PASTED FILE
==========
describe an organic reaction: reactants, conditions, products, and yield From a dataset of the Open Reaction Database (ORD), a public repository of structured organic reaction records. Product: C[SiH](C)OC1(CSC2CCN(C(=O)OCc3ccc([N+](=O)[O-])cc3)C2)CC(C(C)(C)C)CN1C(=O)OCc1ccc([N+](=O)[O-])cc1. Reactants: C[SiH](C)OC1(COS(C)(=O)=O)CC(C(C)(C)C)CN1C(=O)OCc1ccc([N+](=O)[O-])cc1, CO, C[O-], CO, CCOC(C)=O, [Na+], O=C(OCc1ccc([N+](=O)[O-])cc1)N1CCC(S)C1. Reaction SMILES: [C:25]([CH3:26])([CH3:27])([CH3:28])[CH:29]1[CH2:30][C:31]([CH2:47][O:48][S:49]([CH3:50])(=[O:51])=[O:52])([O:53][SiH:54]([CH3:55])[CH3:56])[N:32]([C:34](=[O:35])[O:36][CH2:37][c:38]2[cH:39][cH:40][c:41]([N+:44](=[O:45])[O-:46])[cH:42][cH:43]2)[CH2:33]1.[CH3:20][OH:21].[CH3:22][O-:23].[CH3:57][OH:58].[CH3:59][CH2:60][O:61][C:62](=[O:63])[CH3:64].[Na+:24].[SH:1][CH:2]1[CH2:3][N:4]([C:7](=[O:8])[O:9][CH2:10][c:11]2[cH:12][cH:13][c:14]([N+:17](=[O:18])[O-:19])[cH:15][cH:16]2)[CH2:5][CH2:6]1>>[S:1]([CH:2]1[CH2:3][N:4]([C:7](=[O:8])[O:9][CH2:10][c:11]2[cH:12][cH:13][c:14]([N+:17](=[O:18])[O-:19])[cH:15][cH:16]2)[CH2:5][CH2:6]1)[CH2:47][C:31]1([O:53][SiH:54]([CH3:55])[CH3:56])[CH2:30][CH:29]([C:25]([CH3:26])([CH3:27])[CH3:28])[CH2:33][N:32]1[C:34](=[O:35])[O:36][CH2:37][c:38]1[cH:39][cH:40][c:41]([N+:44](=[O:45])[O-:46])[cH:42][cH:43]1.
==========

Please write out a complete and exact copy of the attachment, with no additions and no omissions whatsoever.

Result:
describe an organic reaction: reactants, conditions, products, and yield From a dataset of the Open Reaction Database (ORD), a public repository of structured organic reaction records. Product: C[SiH](C)OC1(CSC2CCN(C(=O)OCc3ccc([N+](=O)[O-])cc3)C2)CC(C(C)(C)C)CN1C(=O)OCc1ccc([N+](=O)[O-])cc1. Reactants: C[SiH](C)OC1(COS(C)(=O)=O)CC(C(C)(C)C)CN1C(=O)OCc1ccc([N+](=O)[O-])cc1, CO, C[O-], CO, CCOC(C)=O, [Na+], O=C(OCc1ccc([N+](=O)[O-])cc1)N1CCC(S)C1. Reaction SMILES: [C:25]([CH3:26])([CH3:27])([CH3:28])[CH:29]1[CH2:30][C:31]([CH2:47][O:48][S:49]([CH3:50])(=[O:51])=[O:52])([O:53][SiH:54]([CH3:55])[CH3:56])[N:32]([C:34](=[O:35])[O:36][CH2:37][c:38]2[cH:39][cH:40][c:41]([N+:44](=[O:45])[O-:46])[cH:42][cH:43]2)[CH2:33]1.[CH3:20][OH:21].[CH3:22][O-:23].[CH3:57][OH:58].[CH3:59][CH2:60][O:61][C:62](=[O:63])[CH3:64].[Na+:24].[SH:1][CH:2]1[CH2:3][N:4]([C:7](=[O:8])[O:9][CH2:10][c:11]2[cH:12][cH:13][c:14]([N+:17](=[O:18])[O-:19])[cH:15][cH:16]2)[CH2:5][CH2:6]1>>[S:1]([CH:2]1[CH2:3][N:4]([C:7](=[O:8])[O:9][CH2:10][c:11]2[cH:12][cH:13][c:14]([N+:17](=[O:18])[O-:19])[cH:15][cH:16]2)[CH2:5][CH2:6]1)[CH2:47][C:31]1([O:53][SiH:54]([CH3:55])[CH3:56])[CH2:30][CH:29]([C:25]([CH3:26])([CH3:27])[CH3:28])[CH2:33][N:32]1[C:34](=[O:35])[O:36][CH2:37][c:38]1[cH:39][cH:40][c:41]([N+:44](=[O:45])[O-:46])[cH:42][cH:43]1.